How Hospitals Can Use Data to Go Green

by | May 31, 2022 | Healthcare

Reading Time: 4 minutes

How can a place that does so much good end up being so bad for the environment? That’s the counterintuitive part to many people about hospitals and healthcare, an often-overlooked industry when it comes to impact on the environment. When you stop and think about all of the waste, the equipment delivery, and the non-stop electricity coursing through hospital buildings, though, it starts to make a lot more sense.

The industry itself is not overlooking the problem. Many hospitals have set greening goals for themselves. Here’s a closer look at some of the problems the healthcare industry faces in terms of the environment, and the steps they are taking to try to address those problems.

The challenge

The biggest challenge facing the healthcare industry is that so much of the work is done through processes that are not inherently friendly to the environment. The sterile environment employs single-use products — from surgical gowns to medical equipment — that becomes waste. The shipping of those items, as well as food for cafeterias, has its own negative impact. If you trace that supply chain back to its origin, there is the element of production to consider as well. The single-use products that so quickly become waste have an effect on the environment from their creation all the way through to their disposal.

Another challenge is that the healthcare industry is different from corporations when it comes to sustainability. Businesses have to answer to consumers who might not buy a product if they don’t like the environmental practices of that business. With hospitals, though, people who are sick are going to show up, no matter how much of a negative impact that hospital has on the planet.

Greening initiatives

In many cases, though, hospitals recognize that they have work to do. Whether it is because they have felt pressure from employees who want to work in a more sustainable environment or simply because they feel it makes them better community partners, healthcare organizations are taking steps to decarbonize the industry.

Surgeries are one of the biggest offenders, with certain inhaled types of anesthesia accounting for more than half of emissions associated with surgical care. There are various ways hospitals are trying to meet carbon neutral goals they are setting, whether they are in the exploration stage or already implementing changes. These include:

  • Switching to reusable surgical gowns rather than disposable ones
  • Reprocessing single-use medical equipment
  • Getting rid of unnecessary or rarely used sterile instruments, all of which would minimize waste.

Part of the problem with the work hospitals are doing, though, is an inability to track their progress. Some hospitals have carbon-neutral goals, but they don’t publicly track their progress. There is a tremendous amount of data that can be collected and tracked by healthcare organizations, and one fear is that an increased push to share data about greening initiatives will further burden already overworked staff. One suggestion is to start with energy consumption. From 2010-2018, U.S. healthcare emissions rose 6%, and electricity usage contributed the most to that number. Many newer healthcare facilities are designed with the environment in mind, so collecting the data might not be as much of a burden as it used to be. As in any other industry, having an organization that prioritizes sustainability efforts helps everyone feel like the data isn’t something extra – it’s part of the work they do.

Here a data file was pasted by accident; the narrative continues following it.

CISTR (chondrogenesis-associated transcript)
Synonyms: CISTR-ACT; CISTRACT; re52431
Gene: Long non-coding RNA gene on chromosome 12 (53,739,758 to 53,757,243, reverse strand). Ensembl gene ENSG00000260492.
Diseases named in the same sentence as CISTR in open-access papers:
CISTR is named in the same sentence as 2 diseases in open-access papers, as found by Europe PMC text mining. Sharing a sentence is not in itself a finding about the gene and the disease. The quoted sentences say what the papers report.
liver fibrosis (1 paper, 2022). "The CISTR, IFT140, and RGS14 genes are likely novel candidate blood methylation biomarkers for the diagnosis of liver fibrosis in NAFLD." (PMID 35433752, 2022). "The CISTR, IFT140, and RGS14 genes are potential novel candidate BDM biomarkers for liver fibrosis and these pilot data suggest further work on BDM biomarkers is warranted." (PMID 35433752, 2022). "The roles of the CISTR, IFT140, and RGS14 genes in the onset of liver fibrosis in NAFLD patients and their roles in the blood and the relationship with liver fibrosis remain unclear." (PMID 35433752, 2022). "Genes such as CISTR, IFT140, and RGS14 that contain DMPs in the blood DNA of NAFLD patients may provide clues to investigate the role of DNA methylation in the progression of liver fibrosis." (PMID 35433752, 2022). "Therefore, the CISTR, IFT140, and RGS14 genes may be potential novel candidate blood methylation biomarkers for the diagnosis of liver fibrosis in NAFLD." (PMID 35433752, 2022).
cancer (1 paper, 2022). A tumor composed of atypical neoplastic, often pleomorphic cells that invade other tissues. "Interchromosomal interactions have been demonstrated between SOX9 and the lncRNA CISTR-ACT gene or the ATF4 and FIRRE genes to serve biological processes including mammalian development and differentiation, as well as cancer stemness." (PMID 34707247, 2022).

One shining example

One organization that has found success from both the sustainability side as well as the reporting side is the Cleveland Clinic. The Cleveland Clinic has been pursuing green initiatives since 2007, and it publicly tracks and reports its data in a number of areas.

Its goals include:

  • Scope 1 and scope 2 carbon neutrality by 2027
  • Reduced energy usage per square foot
  • Diverting all of its non-hazardous waste from landfills by 2027
  • Reducing water usage
  • Sourcing more of its food from local and/or sustainable sources

The pandemic forced many health organizations to more quickly adopt one major change that leads to more sustainable practices – telehealth. Though it can’t be used all of the time, the more frequent use of telehealth appointments, which has continued in many places even as COVID restrictions have eased, results in less of a carbon footprint than in-person visits that involve travel to and from an appointment.

There are multiple benefits to healthcare organizations that successfully integrate sustainability initiatives. One is the obvious benefit to the environment, and another is financial. Organizations that are more efficient with issues such as energy usage are helping their bottom line as well as doing a greater environmental good. The final piece, though, is why people work in healthcare in the first place: a healthier environment leads to a healthier population.

John Sucich
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